commentary

(Pittsburgh Post-Gazette)

October 3, 2004

Downtown is a Pittsburgh Neighborhood

by Rachel Rue

The City Needs Both a Strong Core and Vibrant Enclaves, Says Rachel Rue

Debates have raged for years about whether the best course for Pittsburgh's future development is to focus on revitalizing Downtown, or to concentrate on the rest of the city's 91 neighborhoods. All the arguing has made it hard to see the obvious: that neglecting either one will hurt us. The starting point of city planning should be to understand how the whole network of neighborhoods -- including Downtown -- has the potential to contribute to the character and well-being of the city.

City planning and development efforts in recent years have been focused almost exclusively on the Central Business District, as the Downtown neighborhood is officially named. The goal was to make Downtown development an engine of economic growth in the region, generate badly needed tax revenue and help make Pittsburgh an attractive city to workers now in their 20s and 30s. That's the age group where Pittsburgh has a labor gap significantly worse than that of the nation as a whole, according to 2000 Census data.

But the future does not depend on only the economic vibrancy of the city. It also depends on the look and feel of each neighborhood, its available housing stock, the variety of businesses on its main street and whether city services have been provided where most needed. With or without a successful plan for Downtown development, the daily experience of living in Pittsburgh will be shaped by the changing character of the neighborhoods. Choices about how resources are used and allocated within neighborhoods will significantly affect the quality of life for all of the city's residents.

There is great potential for the neighborhoods to be made a central part of the appeal of Pittsburgh. They are an important part of what differentiates Pittsburgh from other cities. Downtown development plans that focus on making sure that Pittsburgh has all the amenities available in thriving cities elsewhere (stadiums, convention center, national department stores) do not bring out what makes Pittsburgh special and different.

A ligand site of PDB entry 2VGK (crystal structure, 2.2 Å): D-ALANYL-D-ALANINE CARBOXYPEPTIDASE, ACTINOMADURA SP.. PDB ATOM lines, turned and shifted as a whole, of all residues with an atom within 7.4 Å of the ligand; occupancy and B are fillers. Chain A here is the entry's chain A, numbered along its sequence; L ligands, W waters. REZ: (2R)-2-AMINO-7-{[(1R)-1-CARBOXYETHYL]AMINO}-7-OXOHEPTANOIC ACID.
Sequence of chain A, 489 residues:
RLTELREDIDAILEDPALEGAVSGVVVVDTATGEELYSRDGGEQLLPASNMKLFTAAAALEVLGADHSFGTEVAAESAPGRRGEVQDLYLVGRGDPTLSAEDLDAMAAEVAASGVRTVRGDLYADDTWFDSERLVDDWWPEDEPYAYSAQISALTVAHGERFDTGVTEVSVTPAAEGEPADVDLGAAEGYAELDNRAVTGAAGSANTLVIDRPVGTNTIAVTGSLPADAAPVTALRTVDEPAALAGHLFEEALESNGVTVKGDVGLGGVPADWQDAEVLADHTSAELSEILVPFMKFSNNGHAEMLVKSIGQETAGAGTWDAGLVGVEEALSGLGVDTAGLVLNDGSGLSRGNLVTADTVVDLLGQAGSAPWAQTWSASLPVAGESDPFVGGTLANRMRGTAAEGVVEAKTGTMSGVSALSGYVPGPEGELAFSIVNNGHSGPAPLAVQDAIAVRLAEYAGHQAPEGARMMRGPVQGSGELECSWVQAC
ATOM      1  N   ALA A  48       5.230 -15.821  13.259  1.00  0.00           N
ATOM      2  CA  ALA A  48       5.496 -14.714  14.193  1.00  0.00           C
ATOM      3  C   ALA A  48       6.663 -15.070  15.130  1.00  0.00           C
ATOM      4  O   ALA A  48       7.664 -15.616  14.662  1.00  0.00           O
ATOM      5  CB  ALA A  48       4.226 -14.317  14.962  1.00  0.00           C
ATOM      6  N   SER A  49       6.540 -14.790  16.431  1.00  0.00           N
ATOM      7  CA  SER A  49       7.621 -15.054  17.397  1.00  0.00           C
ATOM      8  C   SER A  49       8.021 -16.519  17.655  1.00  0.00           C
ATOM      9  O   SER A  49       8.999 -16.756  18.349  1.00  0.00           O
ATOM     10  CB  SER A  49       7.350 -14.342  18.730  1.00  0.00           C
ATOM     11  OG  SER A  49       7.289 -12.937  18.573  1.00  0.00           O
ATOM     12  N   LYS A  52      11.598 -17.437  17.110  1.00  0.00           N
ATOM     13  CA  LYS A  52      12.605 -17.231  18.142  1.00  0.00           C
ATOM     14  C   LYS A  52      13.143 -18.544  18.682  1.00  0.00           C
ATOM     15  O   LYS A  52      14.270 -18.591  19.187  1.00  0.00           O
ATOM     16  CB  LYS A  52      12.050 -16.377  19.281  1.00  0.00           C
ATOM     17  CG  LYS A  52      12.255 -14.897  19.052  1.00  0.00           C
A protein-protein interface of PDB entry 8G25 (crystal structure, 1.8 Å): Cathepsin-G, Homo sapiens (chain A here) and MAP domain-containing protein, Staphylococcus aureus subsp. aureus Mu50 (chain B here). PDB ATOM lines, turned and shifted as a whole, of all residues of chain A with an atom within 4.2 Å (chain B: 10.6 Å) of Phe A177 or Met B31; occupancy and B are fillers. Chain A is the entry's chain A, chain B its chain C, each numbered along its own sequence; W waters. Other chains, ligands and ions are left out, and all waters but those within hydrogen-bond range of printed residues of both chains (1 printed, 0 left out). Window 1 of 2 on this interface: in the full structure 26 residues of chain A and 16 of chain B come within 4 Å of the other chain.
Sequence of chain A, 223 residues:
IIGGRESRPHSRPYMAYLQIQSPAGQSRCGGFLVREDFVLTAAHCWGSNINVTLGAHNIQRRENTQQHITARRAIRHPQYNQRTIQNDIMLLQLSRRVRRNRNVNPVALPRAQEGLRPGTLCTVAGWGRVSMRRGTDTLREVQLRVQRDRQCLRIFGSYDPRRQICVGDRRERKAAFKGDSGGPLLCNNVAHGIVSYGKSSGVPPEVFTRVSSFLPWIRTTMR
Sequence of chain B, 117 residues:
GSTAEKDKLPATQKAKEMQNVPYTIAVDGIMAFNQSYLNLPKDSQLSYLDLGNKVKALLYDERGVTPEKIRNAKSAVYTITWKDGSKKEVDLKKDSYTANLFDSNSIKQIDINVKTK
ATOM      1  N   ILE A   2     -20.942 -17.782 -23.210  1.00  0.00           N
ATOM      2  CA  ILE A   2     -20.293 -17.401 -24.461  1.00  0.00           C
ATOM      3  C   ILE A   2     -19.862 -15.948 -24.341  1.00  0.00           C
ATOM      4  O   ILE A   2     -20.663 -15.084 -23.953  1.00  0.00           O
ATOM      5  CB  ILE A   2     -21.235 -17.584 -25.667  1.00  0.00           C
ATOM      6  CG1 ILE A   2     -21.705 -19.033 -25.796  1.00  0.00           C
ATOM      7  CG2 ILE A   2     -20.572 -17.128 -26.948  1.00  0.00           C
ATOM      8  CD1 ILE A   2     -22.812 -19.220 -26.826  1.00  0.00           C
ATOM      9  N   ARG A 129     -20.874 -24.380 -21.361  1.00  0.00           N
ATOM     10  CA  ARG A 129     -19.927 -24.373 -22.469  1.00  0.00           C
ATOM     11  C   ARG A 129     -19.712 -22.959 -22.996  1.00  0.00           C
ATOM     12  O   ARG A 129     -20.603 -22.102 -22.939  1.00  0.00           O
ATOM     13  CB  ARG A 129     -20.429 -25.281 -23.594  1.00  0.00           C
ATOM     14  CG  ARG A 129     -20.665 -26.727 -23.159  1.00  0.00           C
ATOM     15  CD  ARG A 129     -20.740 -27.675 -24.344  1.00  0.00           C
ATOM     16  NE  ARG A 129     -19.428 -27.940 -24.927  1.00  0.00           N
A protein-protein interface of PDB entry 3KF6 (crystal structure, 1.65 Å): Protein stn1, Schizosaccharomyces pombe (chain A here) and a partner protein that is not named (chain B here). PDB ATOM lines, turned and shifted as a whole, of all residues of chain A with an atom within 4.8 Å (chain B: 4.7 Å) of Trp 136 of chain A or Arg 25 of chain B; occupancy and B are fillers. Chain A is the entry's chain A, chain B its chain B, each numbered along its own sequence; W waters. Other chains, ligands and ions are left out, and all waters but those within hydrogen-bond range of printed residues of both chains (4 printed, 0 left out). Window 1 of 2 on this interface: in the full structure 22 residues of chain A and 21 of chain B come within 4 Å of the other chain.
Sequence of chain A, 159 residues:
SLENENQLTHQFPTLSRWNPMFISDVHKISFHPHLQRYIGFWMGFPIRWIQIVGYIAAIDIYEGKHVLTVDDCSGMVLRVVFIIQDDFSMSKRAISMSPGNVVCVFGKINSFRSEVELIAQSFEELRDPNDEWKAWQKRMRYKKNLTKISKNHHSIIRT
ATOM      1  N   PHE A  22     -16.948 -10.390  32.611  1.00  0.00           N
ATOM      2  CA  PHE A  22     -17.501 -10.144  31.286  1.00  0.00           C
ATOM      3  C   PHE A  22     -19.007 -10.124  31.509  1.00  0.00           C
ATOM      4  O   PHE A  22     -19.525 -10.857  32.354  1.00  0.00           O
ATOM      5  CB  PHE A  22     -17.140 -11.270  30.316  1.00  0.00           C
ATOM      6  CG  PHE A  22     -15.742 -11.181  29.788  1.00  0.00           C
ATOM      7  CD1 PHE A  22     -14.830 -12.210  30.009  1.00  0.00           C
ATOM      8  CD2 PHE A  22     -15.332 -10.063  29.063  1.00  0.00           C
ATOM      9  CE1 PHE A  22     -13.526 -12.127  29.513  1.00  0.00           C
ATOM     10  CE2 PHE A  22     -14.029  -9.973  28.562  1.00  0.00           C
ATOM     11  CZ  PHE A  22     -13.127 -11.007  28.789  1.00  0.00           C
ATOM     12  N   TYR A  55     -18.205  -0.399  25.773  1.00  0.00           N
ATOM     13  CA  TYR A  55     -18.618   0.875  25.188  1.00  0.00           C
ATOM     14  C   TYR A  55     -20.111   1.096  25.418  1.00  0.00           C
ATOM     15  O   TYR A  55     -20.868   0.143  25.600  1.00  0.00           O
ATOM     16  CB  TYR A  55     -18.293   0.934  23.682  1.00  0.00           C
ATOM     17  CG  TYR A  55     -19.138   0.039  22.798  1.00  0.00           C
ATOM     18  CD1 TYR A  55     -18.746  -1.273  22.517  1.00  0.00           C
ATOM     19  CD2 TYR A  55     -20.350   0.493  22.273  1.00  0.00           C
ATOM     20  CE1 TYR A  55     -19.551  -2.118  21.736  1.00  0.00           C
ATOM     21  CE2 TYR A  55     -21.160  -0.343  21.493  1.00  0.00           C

An alternative model of city planning and development would conceive of planning as taking place in and through the neighborhoods. Neighborhood development corporations, which already exist in many neighborhoods, would have a strong role in setting priorities and coordinating efforts within neighborhoods.

City planners would coordinate the collection of neighborhood plans, developing strategies to connect neighborhoods to each other and to the rivers, and thinking about how their different characters and assets complement each other. The Central Business District would be thought of as one of the neighborhoods -- centrally important and dominant, but still only one of 91.

This model has several advantages. Most notably, the residents and business owners in a neighborhood typically know better than anyone else what needs attention and what kinds of changes will benefit them. For example, if you don't live on the South Side Slopes, it is unlikely to have crossed your mind until recently that the many flights of sidewalk steps lacing the hills need maintenance at a minimum, and at best could be made into a positive attraction.

The sidewalk steps are relics of Pittsburgh's past. There are many others -- old buildings with the remnants of extraordinary architectural character under dilapidated surfaces. These buildings can often be restored with a relatively small investment of funds and a significant contribution of community energy and individual elbow grease.

This is true partly because of Pittsburgh's status as an under-populated, formerly grand industrial city. Much of the grandeur is still there, and can be brought back on the cheap because there is so little pressure on housing and other building stock. The raw material available for neighborhood renovation, development and rehabilitation is exceptionally rich.

Bricked into the tallest smokestack in the old Heinz factory, above the intricate Romanesque brickwork of one of Pittsburgh's great industrial relics, is the number 57. It stands for the “57 Varieties” advertising slogan adopted by Henry John Heinz in 1896 to symbolize the plenty and diversity of the food products a great Pittsburgh company had to offer.

If it chose, the city of Pittsburgh could offer 91 varieties -- not of food but of officially designated neighborhoods that grew up during Pittsburgh's reign as one of America's great industrial cities.

Pittsburgh's 91 neighborhoods have distinct demographic characteristics, topographies, and architectural styles. They are geographically divided by hills, rivers and major roads. Most have their own main street and business district. In many, a significant number of people have grown up and lived in the same neighborhood for most of their lives.

The diversity and strong individual character and culture of Pittsburgh's neighborhoods could productively be made an important component of planning for the city's future.

Pittsburgh has the good fortune also to be able to offer its own unique diversity of distinct environments, each with its own strong local character, and many holding ignored treasures from the city's past. A coordinated plan to unearth them, and to develop and catalog the flavors of every one of Pittsburgh's 91, could well contribute to Pittsburgh's special appeal.

Rachel Rue is an associate operations research analyst at the Pittsburgh office of the RAND Corp.

This commentary originally appeared in Pittsburgh Post-Gazette on October 3, 2004. Commentary gives RAND researchers a platform to convey insights based on their professional expertise and often on their peer-reviewed research and analysis.